Students Help NASA Validate Satellites With Cloud Observations
In between recess, geography class and eating the lunch their moms packed, NASA scientists have found the time to help validate Earth-observing satellites.
These scientists are the younger variety — students in NASA’s S’COOL project (Students’ Cloud Observations On-Line), a worldwide effort to collect cloud observations from the ground.
The students make observations like a NASA scientist and submit reports for their area to NASA. In return, the students receive a corresponding cloud observation from a NASA satellite to help them compare and learn.
This week, the S’COOL program received its 100,000th cloud observation, prompting a look into what NASA has been doing with all of these cloud observations.
“We often hear about how NASA satellite data helps students, but there are also quite a few things the students do for us,” says Lin Chambers, the lead for the S’COOL program, which is based out of NASA’s Langley Research Center in Hampton, Va.
According to Chambers, the most common way S’COOL ground observations help scientists is by confirming the presence of clouds in areas and under conditions that are challenging for satellite instruments.
For example, in a number of instances, students submitted cloud observations that reported a single layer of clouds in their area while the corresponding satellite was reporting a clear sky.
When the S’COOL team looked further into this discrepancy, they found that students were reporting small amounts of thin cirrus clouds, which are not detectable by the Clouds and Earth’s Radiant Energy System (CERES)/Imager algorithm for the Tropical Rainforest Measuring Mission (TRMM) spacecraft or the CERES/Imager algorithms for the Terra and Aqua satellites. With these student observations, scientists can now quantify how often satellites overlook cirrus clouds.
“The data are most useful to help confirm the cloud scenes that we know are difficult to detect with passive remote sensing,” says David Young, a NASA climate scientist who served as the first S’COOL science advisor. “You can’t see through layers, so you often miss low clouds that are under high clouds. It has been useful to get these data to see how often that occurs.”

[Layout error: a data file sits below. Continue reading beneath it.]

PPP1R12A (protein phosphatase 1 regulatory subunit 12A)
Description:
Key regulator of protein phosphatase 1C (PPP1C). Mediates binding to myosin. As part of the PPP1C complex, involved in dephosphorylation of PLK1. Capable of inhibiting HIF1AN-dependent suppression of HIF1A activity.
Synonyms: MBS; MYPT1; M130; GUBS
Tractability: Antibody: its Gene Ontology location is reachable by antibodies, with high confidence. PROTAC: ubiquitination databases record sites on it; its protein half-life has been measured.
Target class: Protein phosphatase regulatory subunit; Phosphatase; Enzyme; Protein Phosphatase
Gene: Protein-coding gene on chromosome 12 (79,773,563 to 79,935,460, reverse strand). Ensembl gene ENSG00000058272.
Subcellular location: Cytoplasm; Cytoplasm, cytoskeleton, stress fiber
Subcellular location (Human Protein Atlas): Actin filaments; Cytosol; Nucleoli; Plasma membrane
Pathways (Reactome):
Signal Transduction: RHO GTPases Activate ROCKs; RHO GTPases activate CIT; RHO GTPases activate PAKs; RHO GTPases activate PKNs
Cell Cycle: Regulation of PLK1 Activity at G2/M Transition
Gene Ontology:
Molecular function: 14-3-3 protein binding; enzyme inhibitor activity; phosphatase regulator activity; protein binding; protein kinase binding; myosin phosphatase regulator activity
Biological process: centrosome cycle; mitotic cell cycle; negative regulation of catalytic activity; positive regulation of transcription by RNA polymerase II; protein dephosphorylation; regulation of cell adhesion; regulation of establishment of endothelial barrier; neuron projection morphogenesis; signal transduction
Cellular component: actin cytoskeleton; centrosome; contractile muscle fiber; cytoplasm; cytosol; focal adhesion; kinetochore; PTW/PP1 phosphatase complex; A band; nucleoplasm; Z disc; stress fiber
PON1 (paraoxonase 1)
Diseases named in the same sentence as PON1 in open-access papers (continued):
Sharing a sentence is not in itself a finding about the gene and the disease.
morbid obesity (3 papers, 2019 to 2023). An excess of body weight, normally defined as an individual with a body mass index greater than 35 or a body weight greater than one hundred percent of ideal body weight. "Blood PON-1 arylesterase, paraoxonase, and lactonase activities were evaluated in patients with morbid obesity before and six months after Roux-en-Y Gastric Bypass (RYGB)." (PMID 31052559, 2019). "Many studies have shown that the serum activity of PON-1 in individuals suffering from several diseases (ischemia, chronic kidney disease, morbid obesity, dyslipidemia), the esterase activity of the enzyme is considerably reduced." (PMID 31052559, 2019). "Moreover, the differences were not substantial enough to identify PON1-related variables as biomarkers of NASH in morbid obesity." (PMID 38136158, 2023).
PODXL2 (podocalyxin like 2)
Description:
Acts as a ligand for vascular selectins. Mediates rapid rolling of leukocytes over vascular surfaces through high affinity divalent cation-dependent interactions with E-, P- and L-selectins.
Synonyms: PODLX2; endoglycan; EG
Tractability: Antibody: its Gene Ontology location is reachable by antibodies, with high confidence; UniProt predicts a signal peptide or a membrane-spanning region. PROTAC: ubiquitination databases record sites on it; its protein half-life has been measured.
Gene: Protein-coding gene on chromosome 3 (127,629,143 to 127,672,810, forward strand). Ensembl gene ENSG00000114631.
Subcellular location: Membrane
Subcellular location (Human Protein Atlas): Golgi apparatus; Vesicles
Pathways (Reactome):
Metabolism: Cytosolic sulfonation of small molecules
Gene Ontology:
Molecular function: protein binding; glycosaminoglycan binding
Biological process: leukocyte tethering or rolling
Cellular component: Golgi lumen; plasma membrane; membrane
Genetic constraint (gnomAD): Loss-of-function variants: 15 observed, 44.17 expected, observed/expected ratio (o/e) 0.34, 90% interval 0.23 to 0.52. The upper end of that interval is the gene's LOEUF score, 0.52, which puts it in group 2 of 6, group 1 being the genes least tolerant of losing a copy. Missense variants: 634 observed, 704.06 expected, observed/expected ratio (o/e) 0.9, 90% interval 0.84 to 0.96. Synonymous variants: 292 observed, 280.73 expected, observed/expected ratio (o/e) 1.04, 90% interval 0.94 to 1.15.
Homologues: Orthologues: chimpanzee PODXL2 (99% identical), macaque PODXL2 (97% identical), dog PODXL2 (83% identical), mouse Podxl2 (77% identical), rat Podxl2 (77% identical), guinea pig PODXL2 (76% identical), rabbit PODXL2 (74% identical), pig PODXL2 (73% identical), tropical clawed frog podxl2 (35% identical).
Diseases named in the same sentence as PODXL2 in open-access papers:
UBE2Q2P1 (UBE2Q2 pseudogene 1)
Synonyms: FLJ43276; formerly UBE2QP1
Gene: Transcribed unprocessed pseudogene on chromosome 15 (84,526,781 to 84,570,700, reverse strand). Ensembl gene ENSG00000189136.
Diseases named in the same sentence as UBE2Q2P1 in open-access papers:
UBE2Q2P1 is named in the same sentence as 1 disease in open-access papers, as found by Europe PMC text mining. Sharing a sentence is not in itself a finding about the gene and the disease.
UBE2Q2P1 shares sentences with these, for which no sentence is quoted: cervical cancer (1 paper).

Other tricky circumstances for satellites are observing clouds in areas with bright surfaces, such as snow, and complex surfaces, such as mountains.
Strong agreement between satellite data and student observations from snowy or icy areas helped NASA scientists confirm that the CERES instrument can in fact make cloud observations when surfaces are bright. To analyze satellite capabilities in areas with complex backgrounds, scientists looked instead toward student observations that reported clear skies.
“Seeing a completely clear sky from the satellite can be a challenge in certain circumstances, given the variable background of the Earth’s surface,” explained Chambers. “Once again, S’COOL observers helped scientists make sure that their satellites were making accurate observations.”
Student observations have also provided a more accurate approach for comparing cloud cover between the ground and the satellite. This improvement came as a result of another inconsistency found between satellite and S’COOL observations — students were reporting clear skies while satellites were reporting overcast skies.
“The S’COOL team found this difference often occurred when observers were located on the edge of a longitude and latitude line, and in many cases, student observations were being compared to satellite data that covered a different grid region than their actual location,” explains Chambers.
Additional studies are currently underway comparing S’COOL student reports to new data on cloud layers from the CALIPSO (Cloud-Aerosol Lidar and Infrared Pathfinder Satellite Observations) and CloudSat satellites in NASA’s A-Train satellite constellation. A fifth edition of CERES will also be launching October 2011 on the NPOESS Preparatory Project (NPP) satellite, providing another opportunity for S’COOL observers to coordinate cloud observations.
While science goals were never the primary goal of the S’COOL program, Young explains that he and other scientists are proud that these results have been published, especially since these science outcomes are not very common with student outreach projects.
“People often ask why we don’t just use the data from trained cloud observers at the weather stations and airports,” says Young. “The answer is that we do. However, the S’COOL measurements are valuable because they are timed to coincide with the CERES measurements, and they provide observations from a wide variety of locations all over the world.”
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